The CIOT has responded to call for evidence from the Finance Committee of the Welsh National Assembly on the Land Transaction Tax and Anti-avoidance of Devolved Taxes (Wales) Bill (‘the Bill’).
The Bill makes provision for introducing Land Transaction Tax (LTT) to replace the UK Stamp Duty Land Tax in Wales from April 2018 and includes measures to tackle the avoidance of devolved taxes.
Overall the CIOT thought the Bill is comprehensive and well laid out.
The CIOT made the following key points :
In terms of the setting of rates and bands, the Bill requires Welsh Ministers to set at least three bands (of which one is a zero rate band) and requires the rates to be progressive in nature in the sense that the tax rate increases as the taxable amount increases. Assuming the aim is to secure revenues, the corollary to the move away from a ‘slab’ approach is the need for higher nominal rates for the upper bands. This in turn may mean higher effective average rates of tax for higher value transactions. High marginal and effective average rates of tax lead to the possibility of greater deterrence of transactions, which to the extent it occurs, would adversely affect tax revenues.
It would be helpful to have a detailed technical summary of all the differences between LTT and SDLT, ideally with practical examples of how the differences might affect common transactions. This will assist conveyancers in particular who may not be tax specialists.
The Bill includes a general anti-avoidance rule (GAAR) for inclusion in the Tax Collection and Management (Wales) Act 2016. The GAAR counteracts tax advantages in relation to devolved taxes that arise from artificial tax avoidance arrangements. In defining both ‘tax avoidance arrangements’ and the meaning of ‘artificial’ particular regard is to be had to the amount of tax that would have been chargeable without the arrangement and the amount of tax anticipated when the relevant provision was enacted. The CIOT raised the concern that the implication that might be drawn from those provisions is that a shortfall in revenue from a particular measure must be due to avoidance activity.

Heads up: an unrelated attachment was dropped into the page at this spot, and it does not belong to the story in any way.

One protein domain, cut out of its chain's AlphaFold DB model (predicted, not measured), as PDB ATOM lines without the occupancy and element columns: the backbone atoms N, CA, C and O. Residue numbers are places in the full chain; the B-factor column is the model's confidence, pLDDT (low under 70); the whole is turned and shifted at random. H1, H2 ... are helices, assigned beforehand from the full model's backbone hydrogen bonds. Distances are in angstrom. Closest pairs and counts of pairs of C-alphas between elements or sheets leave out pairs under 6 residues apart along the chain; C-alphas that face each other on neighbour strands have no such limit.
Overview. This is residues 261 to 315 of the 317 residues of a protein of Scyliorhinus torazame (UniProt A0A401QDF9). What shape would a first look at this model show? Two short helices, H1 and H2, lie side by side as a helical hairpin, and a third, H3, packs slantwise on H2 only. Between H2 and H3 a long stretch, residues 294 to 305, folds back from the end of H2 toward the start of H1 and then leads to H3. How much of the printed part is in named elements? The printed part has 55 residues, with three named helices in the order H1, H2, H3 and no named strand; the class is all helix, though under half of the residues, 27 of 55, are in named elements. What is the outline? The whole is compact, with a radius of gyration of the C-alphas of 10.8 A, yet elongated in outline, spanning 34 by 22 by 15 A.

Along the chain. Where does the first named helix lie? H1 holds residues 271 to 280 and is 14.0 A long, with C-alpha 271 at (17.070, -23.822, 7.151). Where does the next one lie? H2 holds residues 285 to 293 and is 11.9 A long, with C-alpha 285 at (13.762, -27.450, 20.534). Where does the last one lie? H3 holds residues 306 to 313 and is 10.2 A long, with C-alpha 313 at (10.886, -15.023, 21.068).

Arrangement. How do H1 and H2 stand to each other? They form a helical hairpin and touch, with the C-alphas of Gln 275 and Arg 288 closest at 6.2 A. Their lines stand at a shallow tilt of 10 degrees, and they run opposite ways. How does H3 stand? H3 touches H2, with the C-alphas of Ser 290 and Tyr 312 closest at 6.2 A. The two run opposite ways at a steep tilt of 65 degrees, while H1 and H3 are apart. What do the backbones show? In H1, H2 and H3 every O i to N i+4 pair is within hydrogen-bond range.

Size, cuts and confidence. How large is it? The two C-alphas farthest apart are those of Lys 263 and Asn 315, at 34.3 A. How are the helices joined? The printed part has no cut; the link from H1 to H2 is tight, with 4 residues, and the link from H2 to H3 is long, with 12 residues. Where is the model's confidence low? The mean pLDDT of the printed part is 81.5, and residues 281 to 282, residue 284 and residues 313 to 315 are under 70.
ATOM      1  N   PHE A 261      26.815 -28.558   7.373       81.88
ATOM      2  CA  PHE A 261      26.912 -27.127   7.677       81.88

We reiterated our earlier suggestion that a statement of the intent in respect of each LTT relief is included in the Bill. The advantage of a purpose clause for each relief is that it makes the intention clear at the point of enactment and is therefore visible to i) taxpayers when considering whether the relief applies and ii) to the court or tribunal in considering the application of the GAAR.
The availability of the reliefs from LTT is subject both to the overarching TAAR and the general anti-avoidance rule. We felt that the overarching TAAR may not sit comfortably alongside all the reliefs given their different objectives, Again a purpose clause for each relief would assist here.
Land straddling the border of Wales and England will be treating as two transactions , one relating to land in the UK ( chargeable to SDLT) and one relating to land in Wales ( chargeable to LTT). The Bill provides for the consideration to be apportioned on a just and reasonable basis. We suggested that land straddling the border be regarded as ‘linked’ to ensure that developments are not structured to straddle the border and take advantage of rate differentials between SDLT and LTT.
We welcome the anticipation that the legislation will be reviewed on a regular basis and at a minimum in 3-5 years’ time once the Welsh Revenue Authority is firmly established.